Measuring Bus Stops Toward a Sustainable Urban Environment
mode - bus, land use - impacts, land use - planning, land use - transit oriented development, technology - geographic information systems, operations - performance, planning - integration, planning - safety/accidents, policy - sustainable, infrastructure - stop
bus stop measuring system, transit operation efficiency, transit–land use, sustainable urban environment
This paper describes how a bus stop measuring system can be developed not only to achieve transit operation efficiency but also to collaborate proactively with urban planners and traffic engineers on transit–land use interface activities. The measuring system was developed by identifying transit performance variants at the bus stop level with the use of a dynamic composite weighting factor approach on a geographic information system platform. A tier structure framework was used to categorize the composite scores of bus stops into six groups. Specific transit improvement actions were then tailored on the basis of their bus stop characteristics. Two project application examples are presented in this paper. One is a bus stop thinning project for speed improvement, and the other is for prioritizing capital project improvements. As various active transportation programs emerge to encourage local jurisdictions to plan transit connectivity with other community gathering places, this bus stop measuring approach presents a continued process to monitor their performance. It is also used to strengthen integration with other street improvement activities, including pedestrian paths and bikeways, to create a safe and sustainable urban environment.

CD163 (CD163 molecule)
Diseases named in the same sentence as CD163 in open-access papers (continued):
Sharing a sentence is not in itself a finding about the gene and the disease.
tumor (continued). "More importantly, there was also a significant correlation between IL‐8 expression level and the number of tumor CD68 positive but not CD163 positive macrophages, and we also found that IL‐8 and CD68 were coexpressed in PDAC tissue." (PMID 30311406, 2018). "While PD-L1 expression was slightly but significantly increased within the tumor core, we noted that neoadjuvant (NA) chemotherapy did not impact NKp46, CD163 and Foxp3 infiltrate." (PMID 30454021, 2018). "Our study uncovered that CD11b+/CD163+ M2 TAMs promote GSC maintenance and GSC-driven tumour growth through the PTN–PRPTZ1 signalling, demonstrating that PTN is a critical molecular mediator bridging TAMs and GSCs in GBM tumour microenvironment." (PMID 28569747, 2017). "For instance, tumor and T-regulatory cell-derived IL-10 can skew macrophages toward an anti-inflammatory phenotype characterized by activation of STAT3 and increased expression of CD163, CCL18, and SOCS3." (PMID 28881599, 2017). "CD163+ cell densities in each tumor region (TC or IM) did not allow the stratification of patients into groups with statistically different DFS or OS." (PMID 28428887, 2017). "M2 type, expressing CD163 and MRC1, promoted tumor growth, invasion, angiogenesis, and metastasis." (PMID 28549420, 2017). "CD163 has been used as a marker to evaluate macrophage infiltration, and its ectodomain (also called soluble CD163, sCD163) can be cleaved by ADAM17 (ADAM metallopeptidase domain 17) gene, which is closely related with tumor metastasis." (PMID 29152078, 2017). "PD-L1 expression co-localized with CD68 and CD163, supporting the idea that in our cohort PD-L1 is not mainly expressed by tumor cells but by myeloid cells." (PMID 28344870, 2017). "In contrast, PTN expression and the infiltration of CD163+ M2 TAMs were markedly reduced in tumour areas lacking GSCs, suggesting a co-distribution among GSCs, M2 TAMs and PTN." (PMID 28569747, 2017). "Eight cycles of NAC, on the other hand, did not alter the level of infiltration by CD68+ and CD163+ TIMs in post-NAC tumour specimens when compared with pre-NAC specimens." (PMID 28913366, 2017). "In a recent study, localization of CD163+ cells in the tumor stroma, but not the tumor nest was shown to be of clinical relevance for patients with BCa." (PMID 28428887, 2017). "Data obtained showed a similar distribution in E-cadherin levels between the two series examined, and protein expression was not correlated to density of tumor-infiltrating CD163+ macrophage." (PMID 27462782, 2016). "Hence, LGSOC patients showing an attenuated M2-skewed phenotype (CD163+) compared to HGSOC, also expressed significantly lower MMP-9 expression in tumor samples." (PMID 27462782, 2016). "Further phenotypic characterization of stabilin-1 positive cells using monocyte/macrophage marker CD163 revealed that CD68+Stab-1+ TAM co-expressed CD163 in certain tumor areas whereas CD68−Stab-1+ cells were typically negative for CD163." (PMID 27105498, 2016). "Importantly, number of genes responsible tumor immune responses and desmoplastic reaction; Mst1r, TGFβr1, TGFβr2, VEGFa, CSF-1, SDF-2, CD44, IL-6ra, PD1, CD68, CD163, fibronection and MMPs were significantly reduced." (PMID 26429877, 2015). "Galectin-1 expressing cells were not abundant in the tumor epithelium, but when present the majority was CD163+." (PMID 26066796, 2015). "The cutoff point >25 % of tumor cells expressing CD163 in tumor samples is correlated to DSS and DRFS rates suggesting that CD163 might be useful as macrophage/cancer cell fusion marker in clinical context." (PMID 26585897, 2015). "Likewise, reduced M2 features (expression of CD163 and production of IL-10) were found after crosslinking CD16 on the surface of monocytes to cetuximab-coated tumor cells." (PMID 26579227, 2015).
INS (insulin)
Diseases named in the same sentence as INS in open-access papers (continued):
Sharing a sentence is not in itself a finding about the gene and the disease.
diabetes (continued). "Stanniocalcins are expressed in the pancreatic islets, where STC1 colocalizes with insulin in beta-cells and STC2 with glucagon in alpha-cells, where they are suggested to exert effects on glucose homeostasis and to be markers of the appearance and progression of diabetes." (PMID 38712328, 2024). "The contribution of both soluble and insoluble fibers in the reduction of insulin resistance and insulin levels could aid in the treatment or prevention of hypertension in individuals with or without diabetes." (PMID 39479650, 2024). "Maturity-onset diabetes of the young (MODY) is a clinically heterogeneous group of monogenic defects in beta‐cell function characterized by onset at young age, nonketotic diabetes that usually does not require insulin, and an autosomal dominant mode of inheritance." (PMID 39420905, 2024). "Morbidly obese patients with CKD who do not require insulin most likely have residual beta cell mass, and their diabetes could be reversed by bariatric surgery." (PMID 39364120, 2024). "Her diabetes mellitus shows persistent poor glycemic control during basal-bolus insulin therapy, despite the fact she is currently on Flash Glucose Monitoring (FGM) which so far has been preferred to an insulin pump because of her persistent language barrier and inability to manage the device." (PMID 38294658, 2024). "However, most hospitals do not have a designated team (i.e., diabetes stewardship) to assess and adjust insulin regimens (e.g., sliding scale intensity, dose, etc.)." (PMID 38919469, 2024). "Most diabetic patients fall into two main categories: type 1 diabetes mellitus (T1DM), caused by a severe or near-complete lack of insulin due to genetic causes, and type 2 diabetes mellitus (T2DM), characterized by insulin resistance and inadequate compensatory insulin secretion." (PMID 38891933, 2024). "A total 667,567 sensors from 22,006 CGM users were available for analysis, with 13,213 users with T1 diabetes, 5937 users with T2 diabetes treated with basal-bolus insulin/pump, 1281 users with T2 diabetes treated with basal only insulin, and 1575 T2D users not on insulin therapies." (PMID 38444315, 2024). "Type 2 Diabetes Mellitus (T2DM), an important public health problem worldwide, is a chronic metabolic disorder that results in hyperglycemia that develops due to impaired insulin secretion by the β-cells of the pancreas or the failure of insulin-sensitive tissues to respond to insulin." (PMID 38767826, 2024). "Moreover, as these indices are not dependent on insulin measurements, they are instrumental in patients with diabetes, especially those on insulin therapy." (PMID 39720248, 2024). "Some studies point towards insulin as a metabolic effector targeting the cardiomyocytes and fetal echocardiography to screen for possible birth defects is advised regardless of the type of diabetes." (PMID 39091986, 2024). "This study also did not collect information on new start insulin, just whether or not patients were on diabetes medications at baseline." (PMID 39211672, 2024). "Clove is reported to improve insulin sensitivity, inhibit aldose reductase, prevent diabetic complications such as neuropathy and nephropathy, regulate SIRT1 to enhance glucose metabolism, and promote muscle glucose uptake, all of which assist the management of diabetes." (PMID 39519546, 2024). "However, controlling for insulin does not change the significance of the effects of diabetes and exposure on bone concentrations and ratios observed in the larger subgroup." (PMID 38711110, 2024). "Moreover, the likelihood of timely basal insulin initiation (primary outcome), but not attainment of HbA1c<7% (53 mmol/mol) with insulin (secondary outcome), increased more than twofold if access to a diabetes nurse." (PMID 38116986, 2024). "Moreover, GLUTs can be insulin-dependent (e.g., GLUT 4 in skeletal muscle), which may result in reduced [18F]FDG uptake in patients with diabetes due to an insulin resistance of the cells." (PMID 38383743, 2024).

Permission to publish the abstract has been given by Transportation Research Board, Washington, copyright remains with them.
Ma, W., Hsiao, S., & MacKechnie, C. (2015). Measuring Bus Stops Toward a Sustainable Urban Environment. Transportation Research Record: Journal of the Transportation Research Board, Vol. 2533, pp. 124–133.